example of navigation dropdown design

On mobile dropdown menus

Mobile apps are notoriously difficult to design, because of the reduced screen space. This puts dropdown menus in a tough spot, as they tend to occupy a lot of space when expanded. But there are some tricks and factors designers can take into account when using dropdowns on mobiles apps.

iOS pickers

Apple understood the issues with placing dropdowns on mobile screens from an early point in time. Instead of letting designers come up with a way to make dropdowns work in Apple phones, it came up with the pickers UI component.

Pickers are basically iOS-tailored dropdowns that don’t expand the way a classic dropdown would. A picker rises from the bottom of the screen, occupying about a third to half of the entire space. The page that gave rise to the picker can still be seen behind it, so that users can refer back to what it is that they are picking to begin with.

apple uses ios pickers instead of dropdown menus

In fact, Apple recommends that designers keep the picker on the same page as a modal, so that users get to see the label or question. Apple also asks that designers keep their options to a bare minimum, as scrolling through long lists of options can be tedious for users. You can find more details about this in their human interface guidelines.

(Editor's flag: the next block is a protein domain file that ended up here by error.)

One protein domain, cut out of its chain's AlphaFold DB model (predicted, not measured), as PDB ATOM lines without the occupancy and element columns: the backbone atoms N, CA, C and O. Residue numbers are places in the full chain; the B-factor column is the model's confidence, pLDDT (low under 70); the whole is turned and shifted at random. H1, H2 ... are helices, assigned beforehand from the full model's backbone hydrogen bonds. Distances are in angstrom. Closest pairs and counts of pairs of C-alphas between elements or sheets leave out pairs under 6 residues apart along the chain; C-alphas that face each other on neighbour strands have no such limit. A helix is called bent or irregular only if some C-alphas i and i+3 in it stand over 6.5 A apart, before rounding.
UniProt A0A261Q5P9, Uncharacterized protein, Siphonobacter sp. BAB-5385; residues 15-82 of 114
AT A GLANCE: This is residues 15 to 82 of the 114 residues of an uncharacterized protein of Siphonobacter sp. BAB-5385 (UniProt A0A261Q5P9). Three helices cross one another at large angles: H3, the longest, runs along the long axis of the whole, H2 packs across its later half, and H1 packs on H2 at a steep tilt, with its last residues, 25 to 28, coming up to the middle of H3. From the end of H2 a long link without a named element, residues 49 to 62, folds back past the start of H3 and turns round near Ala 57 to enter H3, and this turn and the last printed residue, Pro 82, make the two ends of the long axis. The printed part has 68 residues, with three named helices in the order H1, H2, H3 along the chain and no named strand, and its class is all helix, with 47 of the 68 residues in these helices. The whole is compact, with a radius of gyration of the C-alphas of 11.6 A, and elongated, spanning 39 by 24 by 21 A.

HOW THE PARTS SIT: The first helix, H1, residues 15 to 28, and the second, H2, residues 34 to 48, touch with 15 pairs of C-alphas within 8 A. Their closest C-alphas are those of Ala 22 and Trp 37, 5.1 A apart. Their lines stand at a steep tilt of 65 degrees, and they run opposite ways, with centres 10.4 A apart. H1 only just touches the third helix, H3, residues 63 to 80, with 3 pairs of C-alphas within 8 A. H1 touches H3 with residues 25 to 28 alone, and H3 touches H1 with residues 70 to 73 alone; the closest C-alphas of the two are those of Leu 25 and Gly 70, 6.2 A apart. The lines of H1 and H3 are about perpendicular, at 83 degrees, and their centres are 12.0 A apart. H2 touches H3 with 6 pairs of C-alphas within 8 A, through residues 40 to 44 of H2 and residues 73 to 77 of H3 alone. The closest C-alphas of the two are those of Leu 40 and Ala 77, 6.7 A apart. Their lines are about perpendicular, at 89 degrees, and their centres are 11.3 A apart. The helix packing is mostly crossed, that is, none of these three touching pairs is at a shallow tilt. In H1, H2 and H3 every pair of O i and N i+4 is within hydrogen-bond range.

Android

Unlike iOS, Android doesn’t have its own way of portraying dropdown menus. Instead, designers are offered a few pointers on how to get these menus right on Android apps.

Firstly, Material Design guidelines state that dropdown menus need to be in very close proximity to the icon that generated them in the first place. Designers have quite a bit of freedom here, with the possibility of placing the menu just about anywhere on the screen.